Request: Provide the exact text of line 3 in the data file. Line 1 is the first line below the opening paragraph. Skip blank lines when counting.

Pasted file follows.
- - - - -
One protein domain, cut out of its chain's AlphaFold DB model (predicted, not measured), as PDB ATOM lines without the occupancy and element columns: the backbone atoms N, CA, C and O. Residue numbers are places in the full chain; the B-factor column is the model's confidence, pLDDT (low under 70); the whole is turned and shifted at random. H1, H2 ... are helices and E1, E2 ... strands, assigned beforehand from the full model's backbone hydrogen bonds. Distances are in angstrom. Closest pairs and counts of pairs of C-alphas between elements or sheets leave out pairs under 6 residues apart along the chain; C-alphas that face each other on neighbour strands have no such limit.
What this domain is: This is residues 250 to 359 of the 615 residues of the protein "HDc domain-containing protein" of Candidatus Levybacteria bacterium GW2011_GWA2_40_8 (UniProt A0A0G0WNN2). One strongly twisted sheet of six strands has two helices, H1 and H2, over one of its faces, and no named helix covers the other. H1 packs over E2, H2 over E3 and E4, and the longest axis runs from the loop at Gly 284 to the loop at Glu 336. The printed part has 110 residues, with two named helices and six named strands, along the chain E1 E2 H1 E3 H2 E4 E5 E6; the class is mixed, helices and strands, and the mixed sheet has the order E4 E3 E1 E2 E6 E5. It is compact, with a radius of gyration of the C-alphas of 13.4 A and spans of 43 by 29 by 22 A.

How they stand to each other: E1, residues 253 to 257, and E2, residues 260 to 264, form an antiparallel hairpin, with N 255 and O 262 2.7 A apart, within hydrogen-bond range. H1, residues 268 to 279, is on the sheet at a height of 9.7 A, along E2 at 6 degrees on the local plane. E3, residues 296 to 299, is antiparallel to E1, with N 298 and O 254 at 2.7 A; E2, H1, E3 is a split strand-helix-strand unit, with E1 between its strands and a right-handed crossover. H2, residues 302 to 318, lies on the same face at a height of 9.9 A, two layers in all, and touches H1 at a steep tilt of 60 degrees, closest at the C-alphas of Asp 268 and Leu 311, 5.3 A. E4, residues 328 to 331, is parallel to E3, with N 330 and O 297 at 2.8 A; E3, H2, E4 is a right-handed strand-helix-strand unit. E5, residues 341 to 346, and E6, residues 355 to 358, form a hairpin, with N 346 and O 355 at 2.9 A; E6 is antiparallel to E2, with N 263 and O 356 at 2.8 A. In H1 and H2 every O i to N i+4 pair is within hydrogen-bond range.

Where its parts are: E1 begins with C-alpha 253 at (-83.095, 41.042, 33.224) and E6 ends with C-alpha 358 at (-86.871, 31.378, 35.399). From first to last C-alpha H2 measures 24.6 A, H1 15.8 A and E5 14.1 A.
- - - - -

Where its parts are: E1 begins with C-alpha 253 at (-83.095, 41.042, 33.224) and E6 ends with C-alpha 358 at (-86.871, 31.378, 35.399). From first to last C-alpha H2 measures 24.6 A, H1 15.8 A and E5 14.1 A.